BAGUIO

Tibaldo: From faucets, waterways and river systems

Consumers atbp.

WE ALL live downstream. I once heard this phrase from one of our departed elders in media when we had a series of dialogues about the growing concern about the sad state of Balili River. Balili lies at the La Trinidad valley where strawberries are grown as part of its tourism promotion and I often see tourists eating berries right after they snapped and picked it from the ground where it grew. You can just imagine where that water came from and it must have been pumped somewhere near the place.

Did you know that the water that spills from the Burnham lake of Baguio City and the waste water coming from the city’s wet market flow to La Trinidad Valley?

It is because water from both sources flows through drainage culverts and canals and reaches the tributaries of Balili River.

The phrase “we all live downstream” literally means that we people living upstream affect the water being released through our sewage pipes and when we throw or dump solid wastes or toxic elements at Baguio’s creeks and rivers, it eventually reaches the sea which is the habitat of marine life. We have seen pictures and read about choked sea turtles and dead fishes including whales that succumbed to their untimely death because of pollutants. Today, there are barely no aquatic or marine life thriving along this river as it has become extremely polluted compared to my childhood days when we even swam at the Ambiong River just below the Bell Church.

With the Philippine Clean Water Act of 2004, the Department of Environment and Natural Resources in coordination with the National Water Resources Board designated certain places in the country as Water Quality Management Areas using appropriate physiographic units such as watershed, river basins or water resources regions. The WQMA was meant to protect water bodies and its tributaries thru stakeholders collaboration by keeping their water quality within acceptable limits that conforms to certain standards.

Recently, I attended a technical working group meetings for the Amburayan and Abulug River Basins and I am scheduled next to the Abra River Basin Management Council this week. The first time that I crossed the Abra River was in 1987 when I covered the Manabo Congress that formulated the “Manabo Pagta” which was later forwarded to then President. Corazon C. Aquino outlining the terms and conditions or agreements set by those who attended. Due to a strong typhoon and heavy downpour from upstream, the Calaba Bridge between Bangued and La Paz was badly damaged with about four spans swept by the strong currents.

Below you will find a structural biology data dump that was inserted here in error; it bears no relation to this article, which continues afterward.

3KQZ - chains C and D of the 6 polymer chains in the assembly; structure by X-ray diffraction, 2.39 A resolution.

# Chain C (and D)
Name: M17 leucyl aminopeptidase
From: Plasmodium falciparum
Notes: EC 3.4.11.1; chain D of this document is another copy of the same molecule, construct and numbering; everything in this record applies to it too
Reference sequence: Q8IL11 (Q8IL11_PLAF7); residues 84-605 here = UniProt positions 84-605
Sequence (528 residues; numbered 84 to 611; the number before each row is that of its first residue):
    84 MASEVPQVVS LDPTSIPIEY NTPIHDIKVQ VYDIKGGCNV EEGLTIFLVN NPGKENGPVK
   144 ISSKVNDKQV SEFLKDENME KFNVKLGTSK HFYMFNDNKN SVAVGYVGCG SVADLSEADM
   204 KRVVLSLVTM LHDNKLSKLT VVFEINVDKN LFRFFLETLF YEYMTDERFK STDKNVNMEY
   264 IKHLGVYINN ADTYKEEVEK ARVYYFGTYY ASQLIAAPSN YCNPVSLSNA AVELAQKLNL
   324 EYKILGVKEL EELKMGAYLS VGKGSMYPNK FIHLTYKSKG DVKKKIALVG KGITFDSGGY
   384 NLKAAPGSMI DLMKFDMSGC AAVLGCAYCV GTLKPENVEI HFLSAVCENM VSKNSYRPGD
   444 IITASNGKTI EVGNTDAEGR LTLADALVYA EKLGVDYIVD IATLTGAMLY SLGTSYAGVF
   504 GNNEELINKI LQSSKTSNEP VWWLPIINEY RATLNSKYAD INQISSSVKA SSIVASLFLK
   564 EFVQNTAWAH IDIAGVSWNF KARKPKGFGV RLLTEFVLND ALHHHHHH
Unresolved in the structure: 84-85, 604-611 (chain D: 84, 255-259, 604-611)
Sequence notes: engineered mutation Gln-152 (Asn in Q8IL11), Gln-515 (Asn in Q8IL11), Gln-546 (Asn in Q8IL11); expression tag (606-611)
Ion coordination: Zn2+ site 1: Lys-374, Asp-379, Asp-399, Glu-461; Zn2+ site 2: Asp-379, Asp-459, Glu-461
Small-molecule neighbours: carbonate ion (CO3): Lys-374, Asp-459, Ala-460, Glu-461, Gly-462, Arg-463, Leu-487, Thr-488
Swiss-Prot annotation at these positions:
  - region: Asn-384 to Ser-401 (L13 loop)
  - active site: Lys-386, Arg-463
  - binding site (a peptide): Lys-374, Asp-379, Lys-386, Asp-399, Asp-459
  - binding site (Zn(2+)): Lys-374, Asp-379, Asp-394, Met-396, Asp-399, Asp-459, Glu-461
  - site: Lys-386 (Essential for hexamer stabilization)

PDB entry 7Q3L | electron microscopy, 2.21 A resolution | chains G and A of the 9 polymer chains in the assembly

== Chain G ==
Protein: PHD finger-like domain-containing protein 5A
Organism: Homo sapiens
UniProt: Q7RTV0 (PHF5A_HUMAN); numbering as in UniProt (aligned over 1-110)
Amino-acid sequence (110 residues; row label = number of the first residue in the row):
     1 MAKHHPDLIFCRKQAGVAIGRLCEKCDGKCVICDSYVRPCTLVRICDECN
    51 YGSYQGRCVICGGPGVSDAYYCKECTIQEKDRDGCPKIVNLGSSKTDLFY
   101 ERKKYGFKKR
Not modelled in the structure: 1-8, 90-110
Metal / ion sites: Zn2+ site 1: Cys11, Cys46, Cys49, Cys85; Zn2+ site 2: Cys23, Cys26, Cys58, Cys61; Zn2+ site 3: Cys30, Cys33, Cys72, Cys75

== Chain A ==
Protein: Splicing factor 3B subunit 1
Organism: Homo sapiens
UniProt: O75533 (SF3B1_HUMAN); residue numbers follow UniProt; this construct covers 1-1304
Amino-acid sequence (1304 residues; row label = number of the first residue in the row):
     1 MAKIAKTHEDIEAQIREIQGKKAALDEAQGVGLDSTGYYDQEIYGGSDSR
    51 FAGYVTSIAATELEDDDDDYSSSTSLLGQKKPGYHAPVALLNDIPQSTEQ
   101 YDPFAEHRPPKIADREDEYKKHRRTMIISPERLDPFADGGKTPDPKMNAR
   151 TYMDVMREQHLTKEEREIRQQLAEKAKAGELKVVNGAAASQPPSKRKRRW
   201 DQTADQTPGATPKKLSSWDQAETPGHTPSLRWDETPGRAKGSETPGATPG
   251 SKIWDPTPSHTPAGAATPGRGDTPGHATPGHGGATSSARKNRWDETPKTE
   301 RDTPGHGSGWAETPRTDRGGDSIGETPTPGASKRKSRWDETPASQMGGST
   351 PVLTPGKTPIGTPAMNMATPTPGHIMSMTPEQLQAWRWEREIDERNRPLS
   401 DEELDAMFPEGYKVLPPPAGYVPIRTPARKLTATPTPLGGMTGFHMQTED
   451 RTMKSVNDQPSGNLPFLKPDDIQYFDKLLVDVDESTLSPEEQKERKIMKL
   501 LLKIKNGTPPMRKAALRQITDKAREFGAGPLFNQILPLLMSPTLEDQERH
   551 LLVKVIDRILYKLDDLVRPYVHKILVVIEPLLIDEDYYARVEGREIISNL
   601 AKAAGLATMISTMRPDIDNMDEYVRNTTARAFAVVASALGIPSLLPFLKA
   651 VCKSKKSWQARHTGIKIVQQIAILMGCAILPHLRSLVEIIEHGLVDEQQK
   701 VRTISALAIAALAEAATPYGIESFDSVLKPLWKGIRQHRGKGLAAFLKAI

The Amburayan River is more familiar to me because of the legend of Lam-ang who was said to have bathed at said river killing fishes because he hasn’t bathed for a very long time. I lived in Sudipen, La Union during my childhood days at my mother’s ancestral home and I can’t forget the time when we swam at Amburayan River where relatives also catch fish using a “pana”, an improvised spear gun that uses umbrella ribs as its shooting rod.

While watching others swim at the irrigation system when was in Grade-1, I accidentally slid down the slippery embankment and was swept by the currents and I was lucky to have clung to a blocking acacia roots after about a hundred yards otherwise I could have drowned to death. The Amburayan upstream starts from Kapangan, Kibungan and Bakun of Benguet down to where it meets other tributaries from Santol and Sudipen La Union down to the province’s coastal boundary with Ilocos Sur.

I became part of WQMAs environmental protection and conservation since my office is a member of the governing board under the Water Quality Management Administration. My first encounter with governing board was during a technical working group meeting of the Apayao-Abulug River Basin Council at the DENR office in Pacdal. Created to mitigate possible environmental threats to the region’s “Last Frontier”, the TWG discussed possible economic development enterprises like fishery, food production as livelihood opportunities to disaster prone and vulnerable communities. Since Apayao is considered Center of Biodiversity in far north and habitat of Philippine Eagle, Apayao Forests are crucial sources of irrigation downstream thus it must stay protected from denudation.

In one August morning of 2019, I joined a group of Baguio reporters to check on an eroded portion of Kennon Road along Camp-5. We reached the place at a time when heavy equipment and dump trucks were already clearing the way and because of the rains and flood water coming from Baguio, the eroded soil that cascaded to the Bued River must have already been swept down to low lying areas like Pangasinan and the southern part of La Union. More on this in my upcoming WQMA meetings.


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